– 3 oz peeled almonds … 9 dm
– 2 oz all-year-long melon seeds … 2 dm
– oz pine nuts; which ruined it, and in other occasion add 1/4 oz pine nuts and 3 oz almonds
– 10 oz white sugar … 38 dm
– 6 tt snow = the yield is 12 generous cups … 24 dm !?
??? – 72 dm and it’s 6 dm per cup

Dr Onig Porta stirred and iced it
Another one on the 6th of August of 1745 in the (unreadable)
Be warned that I’ve transcribed the Spanish version “as is”, and I haven’t updated it to follow modern grammar rules. So it uses “orchata” instead of “horchata”, “elada” instead of “helada”, etc.

The first thing that caught my eye was the units: they use ounces! This was clearly written before the metric system was devised 🙂

Secondly and even more interesting is that whoever noted this also noted the price of the ingredients. With this, you can have an idea of how expensive things were in relation to each other, sugar being the most expensive at 3.8 dm per oz… but I do not know what the “dm” unit means and it annoys me to not know things!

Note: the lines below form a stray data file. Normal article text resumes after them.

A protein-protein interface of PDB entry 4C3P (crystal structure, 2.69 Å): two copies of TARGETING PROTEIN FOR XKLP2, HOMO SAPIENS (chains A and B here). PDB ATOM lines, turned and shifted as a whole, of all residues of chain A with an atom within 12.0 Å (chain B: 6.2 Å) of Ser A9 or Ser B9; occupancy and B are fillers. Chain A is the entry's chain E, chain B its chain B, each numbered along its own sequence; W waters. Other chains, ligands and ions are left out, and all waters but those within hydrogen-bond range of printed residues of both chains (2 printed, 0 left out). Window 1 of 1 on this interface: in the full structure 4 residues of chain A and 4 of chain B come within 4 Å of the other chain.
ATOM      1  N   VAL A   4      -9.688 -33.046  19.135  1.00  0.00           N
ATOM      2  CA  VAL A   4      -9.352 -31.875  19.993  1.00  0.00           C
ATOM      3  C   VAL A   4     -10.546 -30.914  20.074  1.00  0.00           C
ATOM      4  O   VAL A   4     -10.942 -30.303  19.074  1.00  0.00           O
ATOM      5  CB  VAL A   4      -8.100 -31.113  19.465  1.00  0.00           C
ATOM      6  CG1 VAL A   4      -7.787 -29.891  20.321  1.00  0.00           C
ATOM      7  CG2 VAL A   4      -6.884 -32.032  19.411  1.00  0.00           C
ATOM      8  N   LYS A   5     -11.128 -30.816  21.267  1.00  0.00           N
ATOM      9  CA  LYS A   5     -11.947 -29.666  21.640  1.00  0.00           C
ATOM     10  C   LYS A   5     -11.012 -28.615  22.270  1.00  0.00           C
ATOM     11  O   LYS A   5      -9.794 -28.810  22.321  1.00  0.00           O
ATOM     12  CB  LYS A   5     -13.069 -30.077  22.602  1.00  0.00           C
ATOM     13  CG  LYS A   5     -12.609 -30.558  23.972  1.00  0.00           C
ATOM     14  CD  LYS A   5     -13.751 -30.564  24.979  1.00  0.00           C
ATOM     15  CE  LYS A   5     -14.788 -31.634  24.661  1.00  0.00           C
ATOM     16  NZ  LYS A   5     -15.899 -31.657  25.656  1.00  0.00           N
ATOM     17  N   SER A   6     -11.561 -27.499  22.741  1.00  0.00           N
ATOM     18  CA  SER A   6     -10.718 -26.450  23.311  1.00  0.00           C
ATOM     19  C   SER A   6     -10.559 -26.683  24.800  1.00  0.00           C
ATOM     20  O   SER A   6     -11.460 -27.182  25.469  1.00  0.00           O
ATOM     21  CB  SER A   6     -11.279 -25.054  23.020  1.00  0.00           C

So I went down a little rabbit hole of research 😏

If this was written in 1748 that was when the currency was escudos, which was the Spanish currency between 1535 and 1833. But “escudo” doesn’t seem to abbreviate to “dm” even by old Spanish standards.

It might have been a Valencian coin, because it seems that each region in Spain were able to mint their own coins back then. The closest I have found is a coin called “dieciocheno”, which was minted in Valencia in the XVI and XVII centuries. It literally translates as “18th” because it was equivalent to “18 dineros” i.e. “18 units of money”.

And of course I might be wrong, I mean, look at all these old Spanish coins! There are so many!

Modern Valencian horchata with denomination of origin uses tiger nuts as its main component, rather than melon seeds or almonds; the auction article also mentions that at the time, 200 grams of almonds were as expensive as 13 kilos of tiger nuts. Thus using tiger nuts made horchata available to everyone, not just rich people. Yay tiger nuts!

I also found that this melon seeds horchata is popular in countries such as Mexico, although they call it something like “agua fresca de melón”. ¡Vivan las aguas frescas también!

I hope this inspired you to experiment a bit too 🥛